The Internet Marketing Plan

January 1st, 2004

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It never ceases to amaze me how few companies have a suitable Internet marketing plan, let alone one that is actively maintained.

Many companies operate under the myth that their overall marketing plan can simply include an online component. The Internet however, is not just another channel. It offers an entirely new way of doing business. It deserves – and necessitates – a separate, in-depth marketing plan.

Having a “site map” but no Internet marketing plan is like having a street map for the wrong city. An Internet marketing plan is your compass that points you in the right direction.

One of the more important concepts to grasp when developing your plan is the difference between objectives, strategies and tactics. Objectives set the vision, and as such must be defined first. Strategies are ideas and approaches put that vision into action. Finally follow the tactics and technologies that bring those strategies to fruition. A plan thought out in any other order puts the cart before the horse.

A typical plan is broken down into the following sections: Executive Summary, Statistics, Strategies, Budget, Task Force, Program Implementation, and Summary. It’s not that different from a traditional marketing plan.

  • Executive Summary: This is a succinct overview of your plan at the 30,000 foot level. Include why you are writing an Internet marketing plan, company goals, background and historical analysis, products and services overview, market size and outlook, competitors, and potential opportunities.
  • Internet Market Statistics: This section portrays the size and make-up of your market. It includes estimated numbers of users, users demographics, usage trends in general and within your industry, user behavior and purchasing authority.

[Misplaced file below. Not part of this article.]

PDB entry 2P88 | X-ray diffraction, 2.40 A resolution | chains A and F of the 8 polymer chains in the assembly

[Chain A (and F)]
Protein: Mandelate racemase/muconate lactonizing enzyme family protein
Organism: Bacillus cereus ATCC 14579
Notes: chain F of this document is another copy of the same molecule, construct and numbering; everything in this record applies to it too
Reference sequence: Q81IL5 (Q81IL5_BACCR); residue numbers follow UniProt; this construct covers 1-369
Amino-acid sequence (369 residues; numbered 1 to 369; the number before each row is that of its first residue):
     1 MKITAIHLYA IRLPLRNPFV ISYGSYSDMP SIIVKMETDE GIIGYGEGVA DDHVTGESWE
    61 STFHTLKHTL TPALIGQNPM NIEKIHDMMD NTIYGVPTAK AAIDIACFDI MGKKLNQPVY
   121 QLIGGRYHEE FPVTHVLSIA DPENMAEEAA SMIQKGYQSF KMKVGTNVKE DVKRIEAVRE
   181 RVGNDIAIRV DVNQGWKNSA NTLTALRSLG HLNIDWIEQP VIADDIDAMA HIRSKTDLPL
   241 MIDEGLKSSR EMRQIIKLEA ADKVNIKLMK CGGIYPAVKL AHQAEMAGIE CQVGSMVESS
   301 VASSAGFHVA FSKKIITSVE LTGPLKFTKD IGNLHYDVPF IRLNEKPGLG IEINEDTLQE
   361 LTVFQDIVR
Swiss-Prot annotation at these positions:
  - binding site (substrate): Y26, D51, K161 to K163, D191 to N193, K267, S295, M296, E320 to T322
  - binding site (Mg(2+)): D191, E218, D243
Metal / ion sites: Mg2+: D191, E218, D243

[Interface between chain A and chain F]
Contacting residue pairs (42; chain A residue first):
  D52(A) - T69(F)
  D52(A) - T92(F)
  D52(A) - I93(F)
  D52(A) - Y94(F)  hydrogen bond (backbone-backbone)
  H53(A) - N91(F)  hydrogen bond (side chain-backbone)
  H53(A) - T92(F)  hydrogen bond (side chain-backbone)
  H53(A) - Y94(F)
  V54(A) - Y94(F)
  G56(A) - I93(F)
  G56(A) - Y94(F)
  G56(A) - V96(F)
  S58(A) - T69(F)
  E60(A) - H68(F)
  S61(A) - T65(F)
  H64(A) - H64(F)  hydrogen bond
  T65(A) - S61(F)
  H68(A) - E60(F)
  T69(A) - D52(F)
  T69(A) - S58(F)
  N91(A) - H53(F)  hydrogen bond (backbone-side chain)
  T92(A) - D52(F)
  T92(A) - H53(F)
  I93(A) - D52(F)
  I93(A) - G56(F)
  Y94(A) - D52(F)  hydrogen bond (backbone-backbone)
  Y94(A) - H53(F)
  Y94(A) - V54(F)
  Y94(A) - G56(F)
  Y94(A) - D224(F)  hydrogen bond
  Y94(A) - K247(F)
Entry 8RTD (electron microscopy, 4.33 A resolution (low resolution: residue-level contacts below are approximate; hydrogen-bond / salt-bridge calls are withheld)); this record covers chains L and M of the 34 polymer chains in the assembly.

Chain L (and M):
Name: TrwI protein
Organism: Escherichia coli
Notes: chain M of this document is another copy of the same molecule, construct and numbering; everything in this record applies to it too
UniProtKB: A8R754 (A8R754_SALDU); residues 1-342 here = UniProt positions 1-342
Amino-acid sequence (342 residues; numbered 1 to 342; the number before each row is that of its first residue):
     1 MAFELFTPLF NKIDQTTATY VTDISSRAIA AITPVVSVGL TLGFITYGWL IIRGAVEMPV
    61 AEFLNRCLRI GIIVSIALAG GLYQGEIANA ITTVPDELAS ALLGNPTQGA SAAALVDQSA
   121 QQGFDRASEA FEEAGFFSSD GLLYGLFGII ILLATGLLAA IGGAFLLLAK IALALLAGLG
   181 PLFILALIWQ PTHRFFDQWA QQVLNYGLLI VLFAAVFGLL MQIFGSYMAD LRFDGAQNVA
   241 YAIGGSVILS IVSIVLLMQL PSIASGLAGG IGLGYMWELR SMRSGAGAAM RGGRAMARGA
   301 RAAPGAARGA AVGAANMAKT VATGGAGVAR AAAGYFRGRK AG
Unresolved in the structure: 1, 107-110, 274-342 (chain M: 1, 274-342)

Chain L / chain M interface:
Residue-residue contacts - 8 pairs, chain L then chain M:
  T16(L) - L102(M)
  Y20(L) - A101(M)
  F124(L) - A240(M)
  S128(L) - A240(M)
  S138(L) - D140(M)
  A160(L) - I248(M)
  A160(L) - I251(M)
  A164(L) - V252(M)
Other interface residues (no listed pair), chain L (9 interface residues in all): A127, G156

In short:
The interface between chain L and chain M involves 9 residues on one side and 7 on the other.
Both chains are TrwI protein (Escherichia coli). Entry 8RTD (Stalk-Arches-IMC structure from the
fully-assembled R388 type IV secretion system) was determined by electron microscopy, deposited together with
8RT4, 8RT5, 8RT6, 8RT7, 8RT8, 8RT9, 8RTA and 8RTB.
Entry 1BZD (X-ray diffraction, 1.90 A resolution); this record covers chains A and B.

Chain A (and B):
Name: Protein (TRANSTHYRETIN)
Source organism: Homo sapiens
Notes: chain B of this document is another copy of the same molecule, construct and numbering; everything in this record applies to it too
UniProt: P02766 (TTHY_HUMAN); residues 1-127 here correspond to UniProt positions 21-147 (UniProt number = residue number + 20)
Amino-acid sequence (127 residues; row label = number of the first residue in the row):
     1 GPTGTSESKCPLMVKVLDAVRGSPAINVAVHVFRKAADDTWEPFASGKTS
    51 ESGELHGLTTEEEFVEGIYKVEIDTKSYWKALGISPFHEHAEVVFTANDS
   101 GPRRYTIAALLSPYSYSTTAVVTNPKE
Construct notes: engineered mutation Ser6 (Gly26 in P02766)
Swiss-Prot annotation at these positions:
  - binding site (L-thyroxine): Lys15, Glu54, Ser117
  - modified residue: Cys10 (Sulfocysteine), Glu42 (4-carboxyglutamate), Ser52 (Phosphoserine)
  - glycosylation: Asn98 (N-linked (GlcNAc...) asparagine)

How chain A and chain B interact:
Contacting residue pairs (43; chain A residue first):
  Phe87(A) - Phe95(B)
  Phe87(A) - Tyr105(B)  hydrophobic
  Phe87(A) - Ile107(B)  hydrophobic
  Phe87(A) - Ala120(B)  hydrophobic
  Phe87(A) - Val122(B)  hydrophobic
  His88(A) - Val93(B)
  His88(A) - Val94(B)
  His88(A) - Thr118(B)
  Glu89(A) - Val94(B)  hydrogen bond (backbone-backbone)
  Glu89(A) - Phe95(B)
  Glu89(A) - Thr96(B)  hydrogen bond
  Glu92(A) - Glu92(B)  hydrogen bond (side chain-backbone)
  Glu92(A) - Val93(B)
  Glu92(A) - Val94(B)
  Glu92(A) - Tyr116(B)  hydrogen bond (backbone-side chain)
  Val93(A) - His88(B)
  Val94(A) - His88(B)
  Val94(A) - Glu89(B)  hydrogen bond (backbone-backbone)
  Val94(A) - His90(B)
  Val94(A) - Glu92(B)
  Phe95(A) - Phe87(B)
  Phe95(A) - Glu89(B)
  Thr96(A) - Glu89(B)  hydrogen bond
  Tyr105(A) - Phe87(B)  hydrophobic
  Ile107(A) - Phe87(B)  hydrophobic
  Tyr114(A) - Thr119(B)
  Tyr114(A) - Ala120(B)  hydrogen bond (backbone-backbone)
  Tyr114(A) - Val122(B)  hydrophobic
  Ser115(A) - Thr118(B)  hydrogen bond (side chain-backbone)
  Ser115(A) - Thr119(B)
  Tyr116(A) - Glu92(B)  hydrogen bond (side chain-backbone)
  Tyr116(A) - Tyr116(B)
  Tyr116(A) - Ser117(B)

• Marketing Communications Strategies: This section defines your marketing objectives and goals, and offers specific strategies for achieving these goals. Before deciding on strategies, you should review trade publications, competitors’ Web sites and literature, industry analysts’ reports, etc. for market trends, case studies, quotes and interviews. Use this information to identify those market opportunities worth exploring.
  • Internet Marketing Budget: In this section, you estimate costs for the necessary hardware, software, Internet connectivity, consulting services, employee salaries, advertising, etc.
  • Internet Marketing Task Force: Recruit existing staff from Marketing, Sales, Customer Service, Information Systems, and Research & Development. You may wish to consider temporary personnel as needed to fill internal gaps. In-house roles you will need to fill will include team leader, decision makers, contentmaster, editor, webmaster, and contributors.

    Outside vendors may include Internet Service Providers, Web developers, interactive agencies, and consultants. Required outsourced roles will include producer (i.e. project manager), account manager, design staff, production staff (programmers and HTML coders), and systems administrator.

  • Internet Marketing Program Implementation: In this section, you should delineate your online marketing activities, discuss how each activity complements and impacts your traditional marketing, identify cross-promotional opportunities, evaluate of outside vendors, and lay out the program launch, schedule and timeline.
  • Summary: This section summarizes overall recommendations for action, reasoning, and timing considerations.

Preparing an Internet Marketing Plan can appear to be a daunting task. Kim Bayne’s book The Internet Marketing Plan will provide you with a wealth of additional information and templates to help you on your way.